Survey of Financial Information - Definitions page

This definitions page is designed to assist you to complete the Survey of Financial Information. It gives advice on:

  • Types of financial instruments
  • Types of counterparties and business units

Help Available

If you require any clarification of terms contained in this booklet or in the form itself, or if you require further copies, please email


This definitions page is designed to assist you to complete the Survey of Financial Information. The page is divided into three parts:

  • Instructions
  • Types of financial instruments (listed in alphabetical order)
  • Types of counterparties and business units (also listed in alphabetical order)

Purpose of the Survey of Financial Information

This survey collects quarterly financial information used in the compilation of five publications:

  • Australian National Accounts: National Income, Expenditure and Product (Catalogue number 5206.0)
  • Assets and liabilities of Australian Securitisers (Catalogue number 5232.0.55.001)
  • Australian System of National Accounts (Catalogue number 5204.0)
  • Australian National Accounts: Finance and Wealth (Catalogue number 5232.0)
  • Managed Funds, Australia (Catalogue number 5655.0)

These publications can be accessed free-of-charge from the Australian Bureau of Statistics (ABS) website by searching for the catalogue number.


  • Please report on an accruals basis as recorded in this business’s Statement of Financial Position.
  • Report all income items exclusive of Goods and Services Tax (GST).
  • Report all expense items exclusive of Goods and Services Tax (GST) where this is recoverable as an input tax credit.
  • If exact figures are not available please provide careful estimates so that you can return the form to us on time.
  • The items listed under Including and Excluding are examples and should not be taken to be a complete list of items to be included or excluded. If you are unsure where to classify a particular instrument or institution, please discuss with the ABS contact listed on the front of this document.
  • Report the primary financial instruments which you actually hold, not the assets underlying them. For example, mortgage backed bonds should be reported under long term debt securities not housing loans. Note however, that any assets held in internal trust funds or by wholly owned investment subsidiaries located in Australia should be consolidated into the appropriate asset.
  • Report on a consolidated basis if you are reporting on the ‘Non-Financial Trading Corporations’ (PNFCE) form and are reporting for a group of related companies operating in Australia. Consolidation is the accounting process of adding together transactions or balance sheet items but excluding those between entities in the same subsector or company group to produce a net measure of financial flows between that grouping and the rest of the economy. In a commercial accounting sense, this process is applied to entities where a parent/subsidiary relationship exists. For example, a loan from one Non-Financial Trading Corporation to another in the group is eliminated from the consolidated total of assets and liabilities of the subsector because, in such cases, there is no asset or liability held with an entity outside the non-financial corporations subsector.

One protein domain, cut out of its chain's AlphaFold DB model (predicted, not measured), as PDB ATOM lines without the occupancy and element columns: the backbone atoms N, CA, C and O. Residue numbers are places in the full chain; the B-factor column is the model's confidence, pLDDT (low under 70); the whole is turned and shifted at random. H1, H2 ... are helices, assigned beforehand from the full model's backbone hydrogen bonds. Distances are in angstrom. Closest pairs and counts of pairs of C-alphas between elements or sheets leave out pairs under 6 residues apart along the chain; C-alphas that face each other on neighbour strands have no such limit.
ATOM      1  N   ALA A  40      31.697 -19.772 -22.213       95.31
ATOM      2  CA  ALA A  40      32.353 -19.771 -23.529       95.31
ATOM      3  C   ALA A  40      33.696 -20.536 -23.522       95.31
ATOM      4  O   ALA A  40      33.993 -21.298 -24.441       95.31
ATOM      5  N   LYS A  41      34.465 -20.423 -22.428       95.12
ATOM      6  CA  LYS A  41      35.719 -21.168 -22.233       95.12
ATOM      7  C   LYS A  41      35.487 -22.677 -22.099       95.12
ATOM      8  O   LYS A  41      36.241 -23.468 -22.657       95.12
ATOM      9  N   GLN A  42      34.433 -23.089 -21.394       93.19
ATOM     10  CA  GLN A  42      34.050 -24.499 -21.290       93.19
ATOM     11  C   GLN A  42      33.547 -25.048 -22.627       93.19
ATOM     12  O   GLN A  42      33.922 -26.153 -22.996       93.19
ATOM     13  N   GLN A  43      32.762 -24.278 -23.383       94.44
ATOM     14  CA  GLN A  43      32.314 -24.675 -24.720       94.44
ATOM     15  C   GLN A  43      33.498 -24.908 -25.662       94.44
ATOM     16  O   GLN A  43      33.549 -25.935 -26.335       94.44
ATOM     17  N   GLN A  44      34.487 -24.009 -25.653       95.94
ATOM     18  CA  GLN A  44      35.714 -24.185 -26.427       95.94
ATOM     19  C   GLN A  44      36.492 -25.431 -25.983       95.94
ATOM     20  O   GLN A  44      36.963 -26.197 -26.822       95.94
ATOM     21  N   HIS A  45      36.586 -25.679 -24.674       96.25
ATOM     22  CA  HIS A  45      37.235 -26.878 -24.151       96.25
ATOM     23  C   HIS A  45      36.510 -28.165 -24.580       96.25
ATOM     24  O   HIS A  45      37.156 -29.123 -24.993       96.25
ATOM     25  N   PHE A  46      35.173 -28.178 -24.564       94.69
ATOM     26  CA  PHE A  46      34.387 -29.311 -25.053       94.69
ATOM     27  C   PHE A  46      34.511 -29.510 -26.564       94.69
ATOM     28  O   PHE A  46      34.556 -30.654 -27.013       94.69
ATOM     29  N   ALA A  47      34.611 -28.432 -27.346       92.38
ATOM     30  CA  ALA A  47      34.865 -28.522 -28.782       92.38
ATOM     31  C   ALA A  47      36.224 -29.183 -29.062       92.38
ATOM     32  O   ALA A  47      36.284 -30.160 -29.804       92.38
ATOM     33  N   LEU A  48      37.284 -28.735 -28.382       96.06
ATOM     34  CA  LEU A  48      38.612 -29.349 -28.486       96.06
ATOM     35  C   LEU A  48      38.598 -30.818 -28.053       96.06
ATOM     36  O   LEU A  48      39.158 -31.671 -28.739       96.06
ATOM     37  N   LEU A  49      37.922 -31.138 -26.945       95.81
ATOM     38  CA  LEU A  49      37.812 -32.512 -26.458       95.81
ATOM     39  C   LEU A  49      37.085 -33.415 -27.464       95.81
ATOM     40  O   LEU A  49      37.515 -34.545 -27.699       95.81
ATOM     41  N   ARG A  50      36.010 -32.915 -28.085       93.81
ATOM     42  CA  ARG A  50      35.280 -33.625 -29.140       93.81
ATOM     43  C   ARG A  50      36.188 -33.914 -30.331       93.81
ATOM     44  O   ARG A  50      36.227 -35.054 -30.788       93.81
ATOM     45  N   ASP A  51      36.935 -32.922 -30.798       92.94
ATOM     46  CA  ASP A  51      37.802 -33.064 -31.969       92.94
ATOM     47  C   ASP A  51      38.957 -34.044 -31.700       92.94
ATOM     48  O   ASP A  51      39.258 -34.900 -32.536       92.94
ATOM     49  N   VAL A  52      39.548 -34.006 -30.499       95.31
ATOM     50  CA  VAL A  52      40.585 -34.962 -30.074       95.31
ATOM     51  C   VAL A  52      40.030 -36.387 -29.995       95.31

• For income and expense questions, report in thousands of Australian dollars (A$’000). Where the value in this business’s accounts is not expressed in thousands of dollars, round the value up or down to the nearest thousand dollars.
  • Please report all other monetary values in millions of Australian dollars (A$’000,000). Where the value in this business’s accounts is not expressed in millions of dollars, round up or down to the nearest million dollars.

Types of financial instruments

Bills of exchange

Commercial paper (CP)

Debt securities



Listed shares

Loans and placements

Long-term debt securities

Negotiable certificates of deposit (NCDs)

Non-resident assets

Notes and coin

Other financial assets and liabilities

Repurchase agreement (Repos)

Units in trusts

Short-term debt securities

Treasury notes


Unlisted shares

Types of counterparties and business units

For a market transaction to occur there must be a willing buyer and a willing seller. To the buyer, the seller is the counterparty, and vice versa. The counterparty in a derivative contract is the party assuming the credit risk.

An important distinction is made by ABS between resident counterparties and non-residents. Australian residents are those persons, companies and other entities domiciled in Australia for one year or more. All others are classified as non-residents.

Australian Commonwealth government

Australian Prudential Regulation Authority (APRA)


Cash management trusts

Cash common funds

Common funds

Friendly societies

General and health insurance companies

Investment companies

Internal trusts

Life insurance companies

Listed investment companies (LICs)

Listed trading enterprises

Reserve Bank of Australia (RBA)

Wholesale trusts

Non-resident counterparties

Other common funds

Other deposit taking institutions

Property and infrastructure trusts

Retail public (offer) unit trusts

Resident counterparties


State and territory borrowing authorities

State, territory and local government

Superannuation funds

Trading enterprises

Trading enterprises owned by state, territory and local government

Trading enterprises owned by the Commonwealth government

Individuals and unincorporated trading businesses

Back to top of the page